Greeks work longer hours than other Europeans, contrary to the persistent myth of the “Lazy Greeks”, while also getting paid less, according to comparative data by Eurostat and OECD.

In the European Union in 2022, workers aged 20 to 64 worked an average of 37.5 hours per week, with the highest average weekly working hours recorded in Greece (41 hours), followed by Poland (40.4 hours), Romania and Bulgaria (40.2 hours each). In contrast, the Netherlands had the shortest average workweek (33.2 hours), followed by Germany (35.3 hours) and Denmark (35.4 hours).

While working longer hours, Greek employees lagged behind other Europeans with regard to payment, as the latter worked fewer hours for more money.

The average gross salary in Greece stood at €1,034, according to Eurostat data in July, €1,709 in the Netherlands, €1,835 in Germany, €1,395 in Spain, and €1,249 in Poland.

When comparing wages, and working hours, in relation to measuring productivity in per capita purchasing power parity (PPP), Greece ranks among the lowest, just above Chile and Costa Rica and one position below Hungary. In contrast, countries with higher wages and fewer working hours rank at the top of productivity, with Ireland leading the way, OECD data showed.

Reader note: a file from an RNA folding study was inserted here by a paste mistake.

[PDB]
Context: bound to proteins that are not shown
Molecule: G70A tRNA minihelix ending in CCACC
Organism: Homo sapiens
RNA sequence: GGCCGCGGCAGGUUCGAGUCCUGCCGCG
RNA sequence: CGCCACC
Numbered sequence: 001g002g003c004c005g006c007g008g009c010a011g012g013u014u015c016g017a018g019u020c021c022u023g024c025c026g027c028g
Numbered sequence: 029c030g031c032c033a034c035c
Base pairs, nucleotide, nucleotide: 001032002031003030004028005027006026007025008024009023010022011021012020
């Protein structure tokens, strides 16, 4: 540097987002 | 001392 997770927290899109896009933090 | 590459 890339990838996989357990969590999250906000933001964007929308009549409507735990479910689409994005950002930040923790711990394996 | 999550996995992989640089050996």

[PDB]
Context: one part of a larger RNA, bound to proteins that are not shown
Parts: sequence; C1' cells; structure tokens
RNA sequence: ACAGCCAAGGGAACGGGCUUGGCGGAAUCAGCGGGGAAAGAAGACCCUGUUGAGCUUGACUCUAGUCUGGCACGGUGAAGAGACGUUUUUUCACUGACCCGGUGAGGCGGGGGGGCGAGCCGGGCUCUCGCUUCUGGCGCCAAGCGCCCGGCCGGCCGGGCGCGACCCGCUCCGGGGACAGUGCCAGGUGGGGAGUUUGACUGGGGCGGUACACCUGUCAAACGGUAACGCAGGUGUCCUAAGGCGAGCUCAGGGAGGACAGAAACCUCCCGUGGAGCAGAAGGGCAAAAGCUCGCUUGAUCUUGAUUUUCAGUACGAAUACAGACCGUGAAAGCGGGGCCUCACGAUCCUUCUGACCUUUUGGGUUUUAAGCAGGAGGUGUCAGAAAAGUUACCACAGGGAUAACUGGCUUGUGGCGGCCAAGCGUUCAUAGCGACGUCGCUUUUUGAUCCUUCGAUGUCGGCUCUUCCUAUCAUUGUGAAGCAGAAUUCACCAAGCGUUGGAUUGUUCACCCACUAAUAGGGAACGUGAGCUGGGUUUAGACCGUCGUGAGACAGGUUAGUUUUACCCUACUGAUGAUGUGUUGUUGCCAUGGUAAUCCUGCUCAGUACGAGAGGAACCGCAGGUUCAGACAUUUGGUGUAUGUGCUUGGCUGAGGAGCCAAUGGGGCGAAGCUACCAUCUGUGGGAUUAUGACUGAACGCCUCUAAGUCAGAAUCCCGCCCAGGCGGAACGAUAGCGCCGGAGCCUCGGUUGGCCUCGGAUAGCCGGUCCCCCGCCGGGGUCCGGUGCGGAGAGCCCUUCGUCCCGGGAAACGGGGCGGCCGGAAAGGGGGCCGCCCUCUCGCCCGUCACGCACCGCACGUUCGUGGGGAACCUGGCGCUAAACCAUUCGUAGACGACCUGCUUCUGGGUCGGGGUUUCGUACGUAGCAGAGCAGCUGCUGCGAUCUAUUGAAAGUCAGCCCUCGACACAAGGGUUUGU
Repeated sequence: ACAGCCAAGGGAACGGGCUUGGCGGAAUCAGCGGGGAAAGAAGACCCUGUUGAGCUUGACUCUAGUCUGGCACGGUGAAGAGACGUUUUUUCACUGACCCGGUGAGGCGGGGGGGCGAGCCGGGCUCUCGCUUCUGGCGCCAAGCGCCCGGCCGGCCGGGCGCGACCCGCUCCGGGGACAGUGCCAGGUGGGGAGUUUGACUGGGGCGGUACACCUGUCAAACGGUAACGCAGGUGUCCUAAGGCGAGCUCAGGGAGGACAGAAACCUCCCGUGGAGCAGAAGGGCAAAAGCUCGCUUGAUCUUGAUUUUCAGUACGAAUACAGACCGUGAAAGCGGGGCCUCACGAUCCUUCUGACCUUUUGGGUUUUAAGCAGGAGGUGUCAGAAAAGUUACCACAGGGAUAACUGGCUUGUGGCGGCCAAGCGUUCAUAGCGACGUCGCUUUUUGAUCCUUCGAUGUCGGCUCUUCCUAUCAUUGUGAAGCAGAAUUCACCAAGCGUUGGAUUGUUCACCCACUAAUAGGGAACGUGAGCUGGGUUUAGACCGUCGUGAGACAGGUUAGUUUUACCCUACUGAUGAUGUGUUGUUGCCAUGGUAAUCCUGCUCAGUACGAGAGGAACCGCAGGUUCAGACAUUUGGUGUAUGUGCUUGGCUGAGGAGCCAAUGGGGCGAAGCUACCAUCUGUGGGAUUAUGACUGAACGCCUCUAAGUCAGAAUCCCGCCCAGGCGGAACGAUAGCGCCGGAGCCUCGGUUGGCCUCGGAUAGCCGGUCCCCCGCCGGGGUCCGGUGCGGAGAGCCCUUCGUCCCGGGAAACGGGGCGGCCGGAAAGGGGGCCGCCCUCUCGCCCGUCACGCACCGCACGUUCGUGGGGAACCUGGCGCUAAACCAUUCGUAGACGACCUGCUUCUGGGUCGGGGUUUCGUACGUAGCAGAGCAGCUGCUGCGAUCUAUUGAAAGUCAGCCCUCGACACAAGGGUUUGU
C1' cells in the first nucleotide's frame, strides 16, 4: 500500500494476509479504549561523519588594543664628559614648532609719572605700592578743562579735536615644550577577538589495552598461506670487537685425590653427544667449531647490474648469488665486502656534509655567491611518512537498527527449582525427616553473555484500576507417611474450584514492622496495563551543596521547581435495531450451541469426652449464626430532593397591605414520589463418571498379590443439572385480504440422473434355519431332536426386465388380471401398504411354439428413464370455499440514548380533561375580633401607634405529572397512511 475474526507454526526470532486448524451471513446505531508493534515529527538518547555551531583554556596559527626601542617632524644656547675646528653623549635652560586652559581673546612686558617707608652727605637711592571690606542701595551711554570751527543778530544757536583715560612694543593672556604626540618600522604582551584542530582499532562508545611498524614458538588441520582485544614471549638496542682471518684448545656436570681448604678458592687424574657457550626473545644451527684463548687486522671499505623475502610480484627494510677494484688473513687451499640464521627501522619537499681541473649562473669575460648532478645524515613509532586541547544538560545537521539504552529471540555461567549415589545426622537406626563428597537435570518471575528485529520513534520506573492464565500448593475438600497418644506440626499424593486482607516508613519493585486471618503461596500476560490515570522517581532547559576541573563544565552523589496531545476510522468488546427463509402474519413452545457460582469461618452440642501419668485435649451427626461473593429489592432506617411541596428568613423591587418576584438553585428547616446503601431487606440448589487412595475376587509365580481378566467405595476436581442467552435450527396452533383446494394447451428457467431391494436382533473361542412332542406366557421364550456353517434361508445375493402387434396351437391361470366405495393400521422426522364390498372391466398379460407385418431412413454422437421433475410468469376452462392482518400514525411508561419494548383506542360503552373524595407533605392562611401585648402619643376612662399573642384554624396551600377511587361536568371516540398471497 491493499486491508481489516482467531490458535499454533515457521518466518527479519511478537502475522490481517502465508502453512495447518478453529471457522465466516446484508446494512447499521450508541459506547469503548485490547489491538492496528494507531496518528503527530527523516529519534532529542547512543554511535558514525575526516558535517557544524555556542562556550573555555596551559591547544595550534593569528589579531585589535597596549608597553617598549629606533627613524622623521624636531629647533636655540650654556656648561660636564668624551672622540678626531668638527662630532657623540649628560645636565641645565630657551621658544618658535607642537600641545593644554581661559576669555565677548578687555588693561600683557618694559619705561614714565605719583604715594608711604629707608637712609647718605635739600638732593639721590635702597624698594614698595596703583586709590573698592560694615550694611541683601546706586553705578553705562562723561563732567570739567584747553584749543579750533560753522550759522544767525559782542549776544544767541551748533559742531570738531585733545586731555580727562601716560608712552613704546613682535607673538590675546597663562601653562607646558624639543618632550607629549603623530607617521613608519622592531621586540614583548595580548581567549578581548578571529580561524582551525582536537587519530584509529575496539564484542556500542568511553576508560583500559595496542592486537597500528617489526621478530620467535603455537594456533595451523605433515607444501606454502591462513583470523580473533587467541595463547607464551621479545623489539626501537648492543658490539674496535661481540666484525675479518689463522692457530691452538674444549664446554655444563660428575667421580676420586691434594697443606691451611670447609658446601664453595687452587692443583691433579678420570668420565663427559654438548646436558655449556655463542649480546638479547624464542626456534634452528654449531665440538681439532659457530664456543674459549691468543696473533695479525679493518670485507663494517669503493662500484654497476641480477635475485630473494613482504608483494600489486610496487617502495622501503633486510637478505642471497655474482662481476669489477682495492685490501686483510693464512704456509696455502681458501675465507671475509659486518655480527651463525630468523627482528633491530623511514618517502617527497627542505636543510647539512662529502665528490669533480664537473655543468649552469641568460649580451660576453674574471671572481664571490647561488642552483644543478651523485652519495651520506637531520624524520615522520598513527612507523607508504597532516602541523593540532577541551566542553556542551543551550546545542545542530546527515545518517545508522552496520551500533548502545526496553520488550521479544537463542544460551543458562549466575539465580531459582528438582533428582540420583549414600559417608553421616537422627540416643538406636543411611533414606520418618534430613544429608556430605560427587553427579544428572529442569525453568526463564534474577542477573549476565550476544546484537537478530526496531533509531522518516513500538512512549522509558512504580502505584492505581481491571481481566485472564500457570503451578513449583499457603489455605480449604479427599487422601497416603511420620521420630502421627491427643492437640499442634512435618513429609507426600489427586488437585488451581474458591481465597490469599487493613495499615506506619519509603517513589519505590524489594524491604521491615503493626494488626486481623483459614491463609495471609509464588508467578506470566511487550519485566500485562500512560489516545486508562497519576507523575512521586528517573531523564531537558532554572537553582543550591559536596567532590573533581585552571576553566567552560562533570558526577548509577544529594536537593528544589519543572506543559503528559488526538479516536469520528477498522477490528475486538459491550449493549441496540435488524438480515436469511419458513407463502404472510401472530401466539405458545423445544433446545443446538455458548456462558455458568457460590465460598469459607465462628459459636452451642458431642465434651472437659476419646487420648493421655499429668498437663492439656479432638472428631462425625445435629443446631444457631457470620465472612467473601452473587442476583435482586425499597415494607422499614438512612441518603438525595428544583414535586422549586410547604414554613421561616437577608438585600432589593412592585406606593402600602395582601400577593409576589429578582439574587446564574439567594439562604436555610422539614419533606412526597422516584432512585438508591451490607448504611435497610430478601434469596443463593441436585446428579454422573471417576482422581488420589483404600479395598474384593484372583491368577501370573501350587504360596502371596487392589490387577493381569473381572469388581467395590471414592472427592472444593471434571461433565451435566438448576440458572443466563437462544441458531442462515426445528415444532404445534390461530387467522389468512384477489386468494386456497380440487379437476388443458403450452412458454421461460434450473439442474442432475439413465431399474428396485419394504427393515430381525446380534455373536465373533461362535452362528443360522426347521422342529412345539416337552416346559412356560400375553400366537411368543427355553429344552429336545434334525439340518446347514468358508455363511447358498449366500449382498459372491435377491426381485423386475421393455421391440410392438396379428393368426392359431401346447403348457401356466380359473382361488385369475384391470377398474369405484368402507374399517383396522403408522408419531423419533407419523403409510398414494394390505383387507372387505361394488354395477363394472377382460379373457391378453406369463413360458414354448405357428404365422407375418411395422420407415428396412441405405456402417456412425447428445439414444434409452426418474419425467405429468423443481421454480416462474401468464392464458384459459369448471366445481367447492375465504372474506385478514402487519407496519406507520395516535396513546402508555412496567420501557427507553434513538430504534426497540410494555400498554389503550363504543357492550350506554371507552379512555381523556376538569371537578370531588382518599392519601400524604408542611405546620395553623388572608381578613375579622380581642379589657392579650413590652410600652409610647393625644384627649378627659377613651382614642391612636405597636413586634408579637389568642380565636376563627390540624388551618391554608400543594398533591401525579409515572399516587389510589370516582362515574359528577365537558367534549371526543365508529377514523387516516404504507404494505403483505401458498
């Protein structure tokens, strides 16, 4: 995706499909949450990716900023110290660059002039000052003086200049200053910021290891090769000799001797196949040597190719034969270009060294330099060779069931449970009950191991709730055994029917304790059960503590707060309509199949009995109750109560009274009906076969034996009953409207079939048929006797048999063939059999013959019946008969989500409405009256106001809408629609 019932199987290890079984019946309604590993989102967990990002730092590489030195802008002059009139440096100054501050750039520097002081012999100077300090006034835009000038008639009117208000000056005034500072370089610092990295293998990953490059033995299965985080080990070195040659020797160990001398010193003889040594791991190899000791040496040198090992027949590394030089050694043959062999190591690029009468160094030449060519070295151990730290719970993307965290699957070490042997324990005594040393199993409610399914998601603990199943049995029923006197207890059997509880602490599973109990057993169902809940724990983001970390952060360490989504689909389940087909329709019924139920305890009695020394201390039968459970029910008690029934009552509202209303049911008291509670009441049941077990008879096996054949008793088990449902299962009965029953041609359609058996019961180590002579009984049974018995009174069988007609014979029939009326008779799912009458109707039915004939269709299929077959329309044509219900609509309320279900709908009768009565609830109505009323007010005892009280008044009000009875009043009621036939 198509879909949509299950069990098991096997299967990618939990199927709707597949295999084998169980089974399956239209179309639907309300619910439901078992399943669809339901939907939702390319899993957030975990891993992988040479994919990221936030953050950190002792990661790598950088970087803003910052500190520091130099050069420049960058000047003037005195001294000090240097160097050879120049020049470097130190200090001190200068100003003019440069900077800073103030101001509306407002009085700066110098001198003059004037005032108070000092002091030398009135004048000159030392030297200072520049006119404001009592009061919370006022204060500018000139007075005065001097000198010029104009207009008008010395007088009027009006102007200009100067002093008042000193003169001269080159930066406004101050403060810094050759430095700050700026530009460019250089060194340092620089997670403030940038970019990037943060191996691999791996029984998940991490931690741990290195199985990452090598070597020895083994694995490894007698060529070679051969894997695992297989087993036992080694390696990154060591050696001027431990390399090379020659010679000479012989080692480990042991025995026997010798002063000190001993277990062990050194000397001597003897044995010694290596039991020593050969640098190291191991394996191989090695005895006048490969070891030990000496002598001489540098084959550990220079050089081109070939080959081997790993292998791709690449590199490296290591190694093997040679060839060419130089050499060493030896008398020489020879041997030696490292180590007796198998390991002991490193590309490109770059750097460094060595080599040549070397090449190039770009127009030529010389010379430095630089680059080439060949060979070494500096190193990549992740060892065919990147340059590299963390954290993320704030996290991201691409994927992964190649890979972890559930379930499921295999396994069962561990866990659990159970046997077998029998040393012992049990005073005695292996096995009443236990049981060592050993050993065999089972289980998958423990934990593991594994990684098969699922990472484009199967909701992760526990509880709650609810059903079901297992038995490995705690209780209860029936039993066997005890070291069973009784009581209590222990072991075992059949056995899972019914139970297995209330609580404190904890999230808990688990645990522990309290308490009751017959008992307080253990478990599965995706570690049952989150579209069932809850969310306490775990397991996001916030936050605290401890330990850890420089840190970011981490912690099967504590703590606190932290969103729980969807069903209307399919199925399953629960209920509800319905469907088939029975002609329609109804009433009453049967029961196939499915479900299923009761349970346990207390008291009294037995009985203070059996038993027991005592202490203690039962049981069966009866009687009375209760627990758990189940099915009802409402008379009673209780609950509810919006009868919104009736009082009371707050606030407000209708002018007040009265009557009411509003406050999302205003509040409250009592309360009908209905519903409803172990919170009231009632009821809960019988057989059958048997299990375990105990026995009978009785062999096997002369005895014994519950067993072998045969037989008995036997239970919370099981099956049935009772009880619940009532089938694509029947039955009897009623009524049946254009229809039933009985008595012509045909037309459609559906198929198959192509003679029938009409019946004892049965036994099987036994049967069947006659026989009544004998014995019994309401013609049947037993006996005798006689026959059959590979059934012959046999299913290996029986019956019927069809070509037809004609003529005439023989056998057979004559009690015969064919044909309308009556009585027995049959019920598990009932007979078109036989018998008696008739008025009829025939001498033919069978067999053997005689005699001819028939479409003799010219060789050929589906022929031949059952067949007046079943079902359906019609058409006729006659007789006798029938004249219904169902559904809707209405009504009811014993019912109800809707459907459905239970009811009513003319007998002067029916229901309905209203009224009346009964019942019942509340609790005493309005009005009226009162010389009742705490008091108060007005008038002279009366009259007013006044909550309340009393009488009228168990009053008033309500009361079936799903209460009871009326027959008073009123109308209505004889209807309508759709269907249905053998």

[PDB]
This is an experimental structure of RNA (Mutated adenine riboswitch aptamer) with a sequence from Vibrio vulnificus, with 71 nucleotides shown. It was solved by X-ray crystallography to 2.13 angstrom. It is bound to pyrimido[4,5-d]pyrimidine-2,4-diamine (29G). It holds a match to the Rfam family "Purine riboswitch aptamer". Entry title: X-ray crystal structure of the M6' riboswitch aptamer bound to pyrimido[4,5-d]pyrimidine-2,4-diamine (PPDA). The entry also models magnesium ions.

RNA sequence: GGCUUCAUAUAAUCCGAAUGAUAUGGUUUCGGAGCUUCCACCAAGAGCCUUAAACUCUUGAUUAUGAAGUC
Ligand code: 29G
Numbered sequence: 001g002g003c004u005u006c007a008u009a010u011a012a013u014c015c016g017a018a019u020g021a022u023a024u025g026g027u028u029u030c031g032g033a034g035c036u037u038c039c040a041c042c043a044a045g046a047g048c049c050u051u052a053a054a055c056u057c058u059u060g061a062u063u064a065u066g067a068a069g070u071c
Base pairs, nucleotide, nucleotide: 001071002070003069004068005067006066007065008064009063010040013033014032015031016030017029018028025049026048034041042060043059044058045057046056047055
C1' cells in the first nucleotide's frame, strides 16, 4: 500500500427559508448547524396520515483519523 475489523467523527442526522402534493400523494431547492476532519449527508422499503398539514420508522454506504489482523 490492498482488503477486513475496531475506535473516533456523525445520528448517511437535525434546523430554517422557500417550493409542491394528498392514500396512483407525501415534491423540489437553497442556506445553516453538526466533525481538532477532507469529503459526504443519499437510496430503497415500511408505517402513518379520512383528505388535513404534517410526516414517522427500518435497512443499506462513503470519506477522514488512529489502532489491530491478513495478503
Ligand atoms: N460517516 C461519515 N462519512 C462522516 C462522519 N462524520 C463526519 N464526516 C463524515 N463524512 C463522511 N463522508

According to a report by Adecco, a global leader in HR services, more than half of Greek workers believe their wages are disproportionate to the work they offer, with only 44% in Greece estimating that they are paid fairly.

This perception aligns with Statista data, indicating that in 2022, the average annual salaries in Greece were €24,067, compared to €73,642 in Iceland, €72,529 in Luxembourg, €67,605 in Switzerland, €26,376 in Hungary, €29,540 in Portugal, €30,967 in the Czech Republic, and €24,337 in Slovakia.

OECD data ranks Greece 34th out of 35 countries in the comparison of average wages. Meanwhile, according to the latest survey by GSEE and the Institute of Labor in October, 65% of workers reported not receiving a salary increase, 25% said they work more than their regular hours, and of those, 48% are not compensated for the additional work hours.